Two truths make the tension between husbands and wives even worse:

  1. Husbands seem to struggle with stubbornness even more when they feel they are being nagged.
  2. Wives seem to struggle with nagging even more when they feel their husbands are being stubborn.

This can create a vicious cycle that sucks the joy out of marriage. God is aware of this, so He has revealed how to bring it to an end—not with words, but with godly behavior. First Peter 3:1 says:

Likewise, wives, be subject to your own husbands, so that even if some do not obey the word, they may be won without a word by the conduct of their wives.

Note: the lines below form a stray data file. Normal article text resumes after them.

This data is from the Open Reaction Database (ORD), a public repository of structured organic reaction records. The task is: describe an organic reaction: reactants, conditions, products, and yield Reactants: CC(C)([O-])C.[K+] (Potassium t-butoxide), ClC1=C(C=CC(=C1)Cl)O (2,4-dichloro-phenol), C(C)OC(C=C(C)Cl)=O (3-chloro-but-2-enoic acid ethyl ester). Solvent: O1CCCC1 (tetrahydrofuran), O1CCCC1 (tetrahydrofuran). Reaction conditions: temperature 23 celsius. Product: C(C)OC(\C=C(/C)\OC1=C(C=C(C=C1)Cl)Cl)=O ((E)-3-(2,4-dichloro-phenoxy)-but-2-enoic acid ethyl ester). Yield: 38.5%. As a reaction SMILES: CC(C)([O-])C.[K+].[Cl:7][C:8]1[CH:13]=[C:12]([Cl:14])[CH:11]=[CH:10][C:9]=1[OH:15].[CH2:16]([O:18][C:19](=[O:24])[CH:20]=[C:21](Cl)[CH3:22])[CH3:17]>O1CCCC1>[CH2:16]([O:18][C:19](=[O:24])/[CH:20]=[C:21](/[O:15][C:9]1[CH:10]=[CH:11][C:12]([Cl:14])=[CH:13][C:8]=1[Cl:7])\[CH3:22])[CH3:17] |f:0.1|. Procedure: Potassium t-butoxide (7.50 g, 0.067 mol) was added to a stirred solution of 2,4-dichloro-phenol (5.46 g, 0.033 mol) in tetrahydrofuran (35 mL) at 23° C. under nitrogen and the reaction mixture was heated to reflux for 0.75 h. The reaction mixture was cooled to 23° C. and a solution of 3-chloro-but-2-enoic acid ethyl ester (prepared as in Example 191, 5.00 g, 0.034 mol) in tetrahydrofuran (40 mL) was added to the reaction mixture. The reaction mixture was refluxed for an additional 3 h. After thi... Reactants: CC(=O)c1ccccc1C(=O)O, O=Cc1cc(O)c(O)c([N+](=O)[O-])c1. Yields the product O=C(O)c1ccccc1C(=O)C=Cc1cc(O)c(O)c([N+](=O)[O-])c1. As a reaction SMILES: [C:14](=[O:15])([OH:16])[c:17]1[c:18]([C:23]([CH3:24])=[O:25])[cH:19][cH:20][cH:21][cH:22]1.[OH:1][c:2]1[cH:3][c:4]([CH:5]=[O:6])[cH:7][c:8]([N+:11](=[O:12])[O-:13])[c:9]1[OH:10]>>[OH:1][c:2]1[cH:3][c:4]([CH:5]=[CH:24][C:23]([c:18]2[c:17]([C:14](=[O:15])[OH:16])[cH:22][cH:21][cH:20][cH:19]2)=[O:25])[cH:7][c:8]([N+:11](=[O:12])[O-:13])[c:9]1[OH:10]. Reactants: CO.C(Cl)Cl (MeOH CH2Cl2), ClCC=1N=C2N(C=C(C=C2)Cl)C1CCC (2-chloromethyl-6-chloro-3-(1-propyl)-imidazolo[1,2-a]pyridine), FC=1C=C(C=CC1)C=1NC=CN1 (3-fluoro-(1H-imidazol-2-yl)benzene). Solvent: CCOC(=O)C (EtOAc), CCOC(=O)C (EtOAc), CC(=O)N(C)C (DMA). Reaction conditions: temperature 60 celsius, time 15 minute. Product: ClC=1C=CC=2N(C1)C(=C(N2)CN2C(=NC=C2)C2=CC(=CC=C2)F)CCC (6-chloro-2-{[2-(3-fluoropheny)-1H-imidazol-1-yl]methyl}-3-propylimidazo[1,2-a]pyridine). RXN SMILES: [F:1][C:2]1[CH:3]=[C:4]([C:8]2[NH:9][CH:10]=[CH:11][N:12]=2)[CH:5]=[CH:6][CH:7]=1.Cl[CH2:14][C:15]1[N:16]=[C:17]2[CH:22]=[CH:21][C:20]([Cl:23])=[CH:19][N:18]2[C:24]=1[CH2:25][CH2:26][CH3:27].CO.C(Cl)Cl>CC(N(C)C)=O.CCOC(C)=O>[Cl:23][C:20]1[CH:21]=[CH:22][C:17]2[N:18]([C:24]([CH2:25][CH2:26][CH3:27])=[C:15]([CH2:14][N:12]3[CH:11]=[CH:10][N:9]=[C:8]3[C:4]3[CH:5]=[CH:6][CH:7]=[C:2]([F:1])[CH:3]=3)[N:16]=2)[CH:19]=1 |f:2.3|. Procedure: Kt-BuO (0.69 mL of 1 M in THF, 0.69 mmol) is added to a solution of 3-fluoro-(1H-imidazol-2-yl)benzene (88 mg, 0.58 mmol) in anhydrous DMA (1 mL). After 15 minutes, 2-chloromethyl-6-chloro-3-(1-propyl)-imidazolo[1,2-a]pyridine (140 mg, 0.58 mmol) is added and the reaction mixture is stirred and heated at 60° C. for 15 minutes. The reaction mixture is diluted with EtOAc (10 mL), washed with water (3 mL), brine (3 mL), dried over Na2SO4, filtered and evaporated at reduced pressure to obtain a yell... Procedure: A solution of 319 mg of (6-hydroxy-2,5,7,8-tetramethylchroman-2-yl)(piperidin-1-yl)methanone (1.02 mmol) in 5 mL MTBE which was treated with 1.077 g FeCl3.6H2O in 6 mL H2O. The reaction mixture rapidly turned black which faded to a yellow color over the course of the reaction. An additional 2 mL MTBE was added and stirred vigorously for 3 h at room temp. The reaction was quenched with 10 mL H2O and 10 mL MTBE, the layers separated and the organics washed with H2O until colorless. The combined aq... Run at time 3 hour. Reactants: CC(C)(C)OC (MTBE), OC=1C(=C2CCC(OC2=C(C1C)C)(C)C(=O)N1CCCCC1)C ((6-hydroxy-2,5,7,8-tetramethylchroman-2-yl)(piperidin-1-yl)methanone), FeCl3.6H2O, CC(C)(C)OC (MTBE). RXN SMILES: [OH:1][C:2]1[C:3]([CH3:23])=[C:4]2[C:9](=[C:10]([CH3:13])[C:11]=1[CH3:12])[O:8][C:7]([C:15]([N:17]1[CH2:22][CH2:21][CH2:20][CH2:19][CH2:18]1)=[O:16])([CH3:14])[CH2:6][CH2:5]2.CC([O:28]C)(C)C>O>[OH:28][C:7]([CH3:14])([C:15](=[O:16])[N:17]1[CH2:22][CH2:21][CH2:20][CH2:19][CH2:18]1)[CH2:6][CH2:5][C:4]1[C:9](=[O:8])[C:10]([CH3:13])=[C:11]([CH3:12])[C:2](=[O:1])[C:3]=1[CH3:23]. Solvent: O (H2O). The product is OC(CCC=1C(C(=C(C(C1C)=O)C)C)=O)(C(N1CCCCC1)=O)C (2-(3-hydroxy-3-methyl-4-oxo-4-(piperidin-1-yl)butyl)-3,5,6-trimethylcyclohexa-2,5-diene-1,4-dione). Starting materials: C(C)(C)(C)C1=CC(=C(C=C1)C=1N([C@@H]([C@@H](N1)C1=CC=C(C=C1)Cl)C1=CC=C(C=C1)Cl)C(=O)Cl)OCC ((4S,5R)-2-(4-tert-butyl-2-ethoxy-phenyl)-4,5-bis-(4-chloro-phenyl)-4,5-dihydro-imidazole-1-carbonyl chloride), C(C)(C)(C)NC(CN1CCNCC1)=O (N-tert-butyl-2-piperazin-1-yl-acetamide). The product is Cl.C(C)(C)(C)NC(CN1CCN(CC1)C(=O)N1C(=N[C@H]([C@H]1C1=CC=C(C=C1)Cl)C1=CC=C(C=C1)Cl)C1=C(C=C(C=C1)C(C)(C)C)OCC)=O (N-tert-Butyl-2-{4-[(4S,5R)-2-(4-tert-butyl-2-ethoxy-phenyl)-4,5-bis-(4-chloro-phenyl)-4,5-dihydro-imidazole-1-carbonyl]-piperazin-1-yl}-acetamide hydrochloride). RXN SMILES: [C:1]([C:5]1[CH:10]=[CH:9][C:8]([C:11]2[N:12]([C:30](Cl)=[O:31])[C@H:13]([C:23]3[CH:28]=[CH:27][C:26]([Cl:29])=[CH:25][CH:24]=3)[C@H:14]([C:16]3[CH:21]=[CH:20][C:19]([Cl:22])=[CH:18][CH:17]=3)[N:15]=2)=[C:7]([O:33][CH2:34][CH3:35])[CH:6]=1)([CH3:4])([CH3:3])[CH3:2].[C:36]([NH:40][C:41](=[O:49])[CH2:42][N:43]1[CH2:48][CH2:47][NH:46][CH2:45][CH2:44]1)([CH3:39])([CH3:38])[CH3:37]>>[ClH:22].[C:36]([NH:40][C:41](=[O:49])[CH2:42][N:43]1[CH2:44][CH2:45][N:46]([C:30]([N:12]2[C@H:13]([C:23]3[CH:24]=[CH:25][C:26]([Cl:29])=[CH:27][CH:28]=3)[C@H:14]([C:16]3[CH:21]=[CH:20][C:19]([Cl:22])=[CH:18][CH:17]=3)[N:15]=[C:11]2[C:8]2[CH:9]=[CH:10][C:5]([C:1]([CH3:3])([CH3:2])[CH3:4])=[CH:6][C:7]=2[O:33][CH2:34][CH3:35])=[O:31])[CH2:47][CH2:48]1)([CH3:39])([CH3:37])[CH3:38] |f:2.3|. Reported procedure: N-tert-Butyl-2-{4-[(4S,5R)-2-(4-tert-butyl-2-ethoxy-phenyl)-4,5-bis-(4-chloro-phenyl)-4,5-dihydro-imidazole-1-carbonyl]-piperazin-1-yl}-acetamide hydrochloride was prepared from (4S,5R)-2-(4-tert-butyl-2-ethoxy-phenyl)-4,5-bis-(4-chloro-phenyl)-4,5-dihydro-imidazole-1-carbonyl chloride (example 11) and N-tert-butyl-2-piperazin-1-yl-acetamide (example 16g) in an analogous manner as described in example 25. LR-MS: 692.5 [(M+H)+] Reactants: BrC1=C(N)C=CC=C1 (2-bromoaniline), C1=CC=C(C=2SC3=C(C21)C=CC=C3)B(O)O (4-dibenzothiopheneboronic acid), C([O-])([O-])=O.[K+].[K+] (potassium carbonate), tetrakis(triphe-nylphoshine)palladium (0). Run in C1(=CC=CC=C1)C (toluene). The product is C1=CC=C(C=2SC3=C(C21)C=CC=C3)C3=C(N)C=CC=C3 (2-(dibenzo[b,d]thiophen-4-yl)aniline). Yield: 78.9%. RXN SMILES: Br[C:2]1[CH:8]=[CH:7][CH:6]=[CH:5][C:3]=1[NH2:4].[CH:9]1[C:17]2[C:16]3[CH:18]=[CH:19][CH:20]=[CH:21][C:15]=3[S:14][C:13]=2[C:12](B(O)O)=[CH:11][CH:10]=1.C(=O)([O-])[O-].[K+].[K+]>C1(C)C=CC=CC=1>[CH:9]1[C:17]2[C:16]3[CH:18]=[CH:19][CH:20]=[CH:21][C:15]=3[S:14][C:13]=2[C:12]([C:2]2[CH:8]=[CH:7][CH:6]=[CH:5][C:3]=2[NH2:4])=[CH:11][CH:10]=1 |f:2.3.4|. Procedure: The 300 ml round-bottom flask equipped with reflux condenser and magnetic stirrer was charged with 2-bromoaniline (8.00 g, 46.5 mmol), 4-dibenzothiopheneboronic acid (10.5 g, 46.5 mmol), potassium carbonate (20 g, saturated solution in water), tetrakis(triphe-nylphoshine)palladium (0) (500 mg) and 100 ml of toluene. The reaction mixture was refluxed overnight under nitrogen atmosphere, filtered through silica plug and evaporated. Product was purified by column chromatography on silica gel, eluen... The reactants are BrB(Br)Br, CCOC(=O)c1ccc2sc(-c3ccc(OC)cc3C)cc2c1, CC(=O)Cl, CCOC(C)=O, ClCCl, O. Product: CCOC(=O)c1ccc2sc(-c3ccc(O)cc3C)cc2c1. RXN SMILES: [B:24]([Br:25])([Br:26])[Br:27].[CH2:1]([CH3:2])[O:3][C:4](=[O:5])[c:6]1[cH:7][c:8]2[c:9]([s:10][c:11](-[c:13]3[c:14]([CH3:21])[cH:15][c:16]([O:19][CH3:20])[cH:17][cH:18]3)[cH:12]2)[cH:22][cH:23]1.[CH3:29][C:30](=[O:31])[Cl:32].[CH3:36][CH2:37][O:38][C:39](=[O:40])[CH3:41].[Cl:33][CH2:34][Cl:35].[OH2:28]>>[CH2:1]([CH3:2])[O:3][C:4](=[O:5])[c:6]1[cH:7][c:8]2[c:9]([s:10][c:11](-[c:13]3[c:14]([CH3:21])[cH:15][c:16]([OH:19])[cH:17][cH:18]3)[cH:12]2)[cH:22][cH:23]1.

If you are a believing wife, I know there are things you want your husband to do, such as read the Bible with you and pray with you. Perhaps you also want your husband to do things of a less spiritual nature, such as finish a project around the house or take the family on a trip he promised some time ago. There might also be certain things that you want your husband to stop doing, such as watching ungodly things or spending too much time on a certain activity.

The truth is, nagging your husband will not bring him any closer to being the man you desire him to be or increase the likelihood of his doing what you want. On the contrary, since men are stubborn, nagging will probably make him less inclined to do what you want and could possibly even push him in the opposite direction. What a wife needs to do instead is obey Peter’s command to win over her husband, not with words, but with godly conduct.

An Example of Katie NOT Nagging